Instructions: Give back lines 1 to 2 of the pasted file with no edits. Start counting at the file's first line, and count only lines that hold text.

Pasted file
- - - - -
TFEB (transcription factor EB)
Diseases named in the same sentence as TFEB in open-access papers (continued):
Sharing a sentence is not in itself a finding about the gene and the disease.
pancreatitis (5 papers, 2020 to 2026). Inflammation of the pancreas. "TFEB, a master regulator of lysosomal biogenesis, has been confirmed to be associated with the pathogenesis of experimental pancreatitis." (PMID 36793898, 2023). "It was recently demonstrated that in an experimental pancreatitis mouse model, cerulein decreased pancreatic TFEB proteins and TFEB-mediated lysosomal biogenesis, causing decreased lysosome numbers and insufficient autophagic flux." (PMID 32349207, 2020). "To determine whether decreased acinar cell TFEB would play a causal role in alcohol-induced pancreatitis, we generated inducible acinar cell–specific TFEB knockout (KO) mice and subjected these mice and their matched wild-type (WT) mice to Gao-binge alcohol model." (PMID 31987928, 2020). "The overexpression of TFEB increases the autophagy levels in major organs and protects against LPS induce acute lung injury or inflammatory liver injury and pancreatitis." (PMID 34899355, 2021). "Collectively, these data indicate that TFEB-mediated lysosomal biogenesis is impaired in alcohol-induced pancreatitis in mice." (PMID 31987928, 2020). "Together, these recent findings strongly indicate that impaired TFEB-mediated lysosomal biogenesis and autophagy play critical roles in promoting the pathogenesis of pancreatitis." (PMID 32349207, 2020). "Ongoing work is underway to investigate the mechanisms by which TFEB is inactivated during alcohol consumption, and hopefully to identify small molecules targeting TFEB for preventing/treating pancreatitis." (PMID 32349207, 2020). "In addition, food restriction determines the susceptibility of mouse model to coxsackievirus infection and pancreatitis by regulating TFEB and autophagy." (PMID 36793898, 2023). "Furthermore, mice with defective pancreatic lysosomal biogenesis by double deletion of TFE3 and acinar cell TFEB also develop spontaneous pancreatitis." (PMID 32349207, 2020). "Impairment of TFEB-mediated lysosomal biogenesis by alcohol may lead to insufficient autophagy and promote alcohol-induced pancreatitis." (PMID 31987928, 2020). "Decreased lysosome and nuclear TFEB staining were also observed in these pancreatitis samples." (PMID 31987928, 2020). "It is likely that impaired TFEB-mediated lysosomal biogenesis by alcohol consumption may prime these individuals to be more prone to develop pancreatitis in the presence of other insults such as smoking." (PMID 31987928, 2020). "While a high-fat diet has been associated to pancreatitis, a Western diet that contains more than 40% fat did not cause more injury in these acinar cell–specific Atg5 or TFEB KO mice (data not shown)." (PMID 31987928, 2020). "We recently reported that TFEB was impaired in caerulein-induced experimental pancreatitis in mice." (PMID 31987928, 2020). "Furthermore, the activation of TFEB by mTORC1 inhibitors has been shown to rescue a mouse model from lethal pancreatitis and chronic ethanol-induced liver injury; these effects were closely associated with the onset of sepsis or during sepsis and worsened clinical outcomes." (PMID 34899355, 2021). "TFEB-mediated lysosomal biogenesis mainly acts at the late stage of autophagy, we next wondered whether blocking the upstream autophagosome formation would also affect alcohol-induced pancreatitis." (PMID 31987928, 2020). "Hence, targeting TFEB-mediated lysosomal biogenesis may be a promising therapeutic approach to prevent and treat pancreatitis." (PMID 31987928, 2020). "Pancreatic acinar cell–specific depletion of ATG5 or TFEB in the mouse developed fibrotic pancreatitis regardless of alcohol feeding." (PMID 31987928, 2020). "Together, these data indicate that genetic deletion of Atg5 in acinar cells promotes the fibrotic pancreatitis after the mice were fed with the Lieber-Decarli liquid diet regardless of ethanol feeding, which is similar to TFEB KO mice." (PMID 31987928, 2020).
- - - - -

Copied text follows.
TFEB (transcription factor EB)
Diseases named in the same sentence as TFEB in open-access papers (continued):